Organic anion concentrations in the blood of Hirudo medicinalis were determined in samples from individual animals using reverse-phase high-pressure liquid chromatography (HPLC) and ultraviolet detection. Quantitatively important anions were malate, α-ketoglutarate, succinate, lactate and fumarate, constituting about 70% of total blood anions. Malate had the highest concentration, 34–68 mequiv I−1 blood, which could (depending on metabolic state) exceed the level of blood Cl (approx. 36 mequiv I−1). Organic acid concentrations in the blood were considerably higher than in the tissue.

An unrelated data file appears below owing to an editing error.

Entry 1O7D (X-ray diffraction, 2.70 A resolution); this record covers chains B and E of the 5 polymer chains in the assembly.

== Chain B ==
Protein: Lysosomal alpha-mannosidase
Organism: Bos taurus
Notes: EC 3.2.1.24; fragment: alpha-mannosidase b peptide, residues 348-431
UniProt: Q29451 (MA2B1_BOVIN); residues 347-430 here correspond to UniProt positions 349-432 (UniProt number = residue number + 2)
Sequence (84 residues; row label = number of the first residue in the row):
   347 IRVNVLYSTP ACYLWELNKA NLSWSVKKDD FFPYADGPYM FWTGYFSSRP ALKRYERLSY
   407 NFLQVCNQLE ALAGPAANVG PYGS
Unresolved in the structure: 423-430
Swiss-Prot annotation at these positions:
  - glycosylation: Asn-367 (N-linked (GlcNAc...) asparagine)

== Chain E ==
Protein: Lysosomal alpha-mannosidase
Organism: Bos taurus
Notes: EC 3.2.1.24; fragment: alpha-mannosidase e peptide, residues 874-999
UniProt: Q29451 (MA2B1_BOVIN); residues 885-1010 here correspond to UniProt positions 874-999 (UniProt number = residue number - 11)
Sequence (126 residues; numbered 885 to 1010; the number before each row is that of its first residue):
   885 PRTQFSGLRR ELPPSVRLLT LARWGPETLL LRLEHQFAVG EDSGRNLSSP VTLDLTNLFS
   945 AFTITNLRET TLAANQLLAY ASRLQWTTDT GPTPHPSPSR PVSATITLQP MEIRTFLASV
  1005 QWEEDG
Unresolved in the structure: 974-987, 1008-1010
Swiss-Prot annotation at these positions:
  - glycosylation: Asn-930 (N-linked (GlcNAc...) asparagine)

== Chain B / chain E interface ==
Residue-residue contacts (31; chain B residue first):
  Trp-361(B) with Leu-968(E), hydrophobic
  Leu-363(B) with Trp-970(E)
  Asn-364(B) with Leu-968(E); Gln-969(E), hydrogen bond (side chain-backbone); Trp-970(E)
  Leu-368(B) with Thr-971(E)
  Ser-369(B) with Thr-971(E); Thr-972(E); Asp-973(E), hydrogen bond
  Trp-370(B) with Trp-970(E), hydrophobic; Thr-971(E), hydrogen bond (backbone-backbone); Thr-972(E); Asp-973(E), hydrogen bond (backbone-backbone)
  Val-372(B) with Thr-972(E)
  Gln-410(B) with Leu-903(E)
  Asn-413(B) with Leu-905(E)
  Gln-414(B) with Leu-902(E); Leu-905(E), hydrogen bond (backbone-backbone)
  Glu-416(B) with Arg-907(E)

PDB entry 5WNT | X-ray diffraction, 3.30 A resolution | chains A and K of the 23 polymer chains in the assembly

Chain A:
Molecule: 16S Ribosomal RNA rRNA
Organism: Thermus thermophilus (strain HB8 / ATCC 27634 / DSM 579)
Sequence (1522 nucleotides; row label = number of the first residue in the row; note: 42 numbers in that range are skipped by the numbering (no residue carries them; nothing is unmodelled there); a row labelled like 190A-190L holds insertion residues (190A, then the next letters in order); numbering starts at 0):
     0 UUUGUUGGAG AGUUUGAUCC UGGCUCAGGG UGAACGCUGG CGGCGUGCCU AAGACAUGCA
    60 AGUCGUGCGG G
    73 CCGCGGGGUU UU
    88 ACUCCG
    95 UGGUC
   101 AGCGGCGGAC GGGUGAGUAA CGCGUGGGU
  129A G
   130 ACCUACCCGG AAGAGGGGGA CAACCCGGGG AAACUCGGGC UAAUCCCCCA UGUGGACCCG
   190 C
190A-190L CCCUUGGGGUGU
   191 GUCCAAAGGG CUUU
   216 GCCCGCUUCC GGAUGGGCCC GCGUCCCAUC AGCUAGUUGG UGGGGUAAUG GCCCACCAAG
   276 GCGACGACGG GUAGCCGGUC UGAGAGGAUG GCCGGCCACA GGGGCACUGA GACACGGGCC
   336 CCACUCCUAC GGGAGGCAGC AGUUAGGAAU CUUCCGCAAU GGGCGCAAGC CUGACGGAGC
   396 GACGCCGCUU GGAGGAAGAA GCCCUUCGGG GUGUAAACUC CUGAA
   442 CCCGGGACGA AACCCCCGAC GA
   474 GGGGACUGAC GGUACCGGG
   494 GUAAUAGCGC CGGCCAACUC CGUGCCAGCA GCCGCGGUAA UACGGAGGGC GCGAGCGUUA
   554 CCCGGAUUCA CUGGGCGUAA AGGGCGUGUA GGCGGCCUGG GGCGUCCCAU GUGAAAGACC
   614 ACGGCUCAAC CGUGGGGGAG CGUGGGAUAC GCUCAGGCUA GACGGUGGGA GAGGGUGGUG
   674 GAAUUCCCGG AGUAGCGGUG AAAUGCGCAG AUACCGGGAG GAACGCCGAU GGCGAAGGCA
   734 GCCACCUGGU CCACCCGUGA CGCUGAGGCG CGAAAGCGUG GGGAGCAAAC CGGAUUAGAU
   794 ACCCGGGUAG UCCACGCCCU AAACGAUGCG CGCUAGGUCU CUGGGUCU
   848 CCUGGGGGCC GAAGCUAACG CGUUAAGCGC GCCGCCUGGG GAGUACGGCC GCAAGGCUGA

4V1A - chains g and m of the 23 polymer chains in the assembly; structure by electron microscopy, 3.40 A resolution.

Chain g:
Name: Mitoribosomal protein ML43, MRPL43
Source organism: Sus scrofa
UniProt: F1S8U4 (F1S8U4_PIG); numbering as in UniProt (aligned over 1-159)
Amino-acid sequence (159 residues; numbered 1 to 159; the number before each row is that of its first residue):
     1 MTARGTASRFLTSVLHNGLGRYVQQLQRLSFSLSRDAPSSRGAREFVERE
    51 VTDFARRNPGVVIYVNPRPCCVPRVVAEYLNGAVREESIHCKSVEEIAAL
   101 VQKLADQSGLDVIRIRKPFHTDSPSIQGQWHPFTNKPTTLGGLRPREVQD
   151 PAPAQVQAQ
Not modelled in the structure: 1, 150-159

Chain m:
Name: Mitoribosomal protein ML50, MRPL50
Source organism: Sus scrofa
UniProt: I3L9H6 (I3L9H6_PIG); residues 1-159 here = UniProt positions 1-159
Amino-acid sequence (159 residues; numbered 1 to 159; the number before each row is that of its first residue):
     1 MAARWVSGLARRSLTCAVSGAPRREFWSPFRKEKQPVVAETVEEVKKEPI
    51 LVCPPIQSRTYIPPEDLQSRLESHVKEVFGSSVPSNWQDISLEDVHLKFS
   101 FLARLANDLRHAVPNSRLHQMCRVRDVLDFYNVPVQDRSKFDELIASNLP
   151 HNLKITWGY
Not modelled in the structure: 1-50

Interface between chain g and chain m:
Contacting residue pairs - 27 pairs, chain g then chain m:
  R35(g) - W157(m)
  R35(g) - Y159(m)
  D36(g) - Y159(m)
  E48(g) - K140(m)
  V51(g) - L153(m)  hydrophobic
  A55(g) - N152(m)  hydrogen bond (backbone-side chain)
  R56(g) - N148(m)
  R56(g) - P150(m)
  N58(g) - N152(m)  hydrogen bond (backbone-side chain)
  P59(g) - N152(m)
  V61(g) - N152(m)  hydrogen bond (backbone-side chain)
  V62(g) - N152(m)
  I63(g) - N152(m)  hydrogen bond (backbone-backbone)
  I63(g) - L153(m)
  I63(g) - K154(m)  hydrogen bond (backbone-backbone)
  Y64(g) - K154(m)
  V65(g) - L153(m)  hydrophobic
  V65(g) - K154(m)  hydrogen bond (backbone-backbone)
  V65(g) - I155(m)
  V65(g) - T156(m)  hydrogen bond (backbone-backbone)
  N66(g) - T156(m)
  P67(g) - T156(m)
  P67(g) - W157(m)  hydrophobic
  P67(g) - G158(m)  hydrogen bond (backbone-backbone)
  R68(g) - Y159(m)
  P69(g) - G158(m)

Blood organic acid concentrations changed more with POO2 than with temperature. They were unaffected by short periods of aerobic exercise, but stress due to handling and prolonged restraint led to a drastic increase of blood lactate and succinate levels, while malate, fumarate and a-ketoglutarate levels decreased.

After feeding on hypertonic, Cl-rich meals, the Cl concentration in leech blood increased far more than the cation concentrations. This was not compensated by a decrease of organic acid levels. The regulatory mechanisms for inorganic and organic ion homeostasis function independently.

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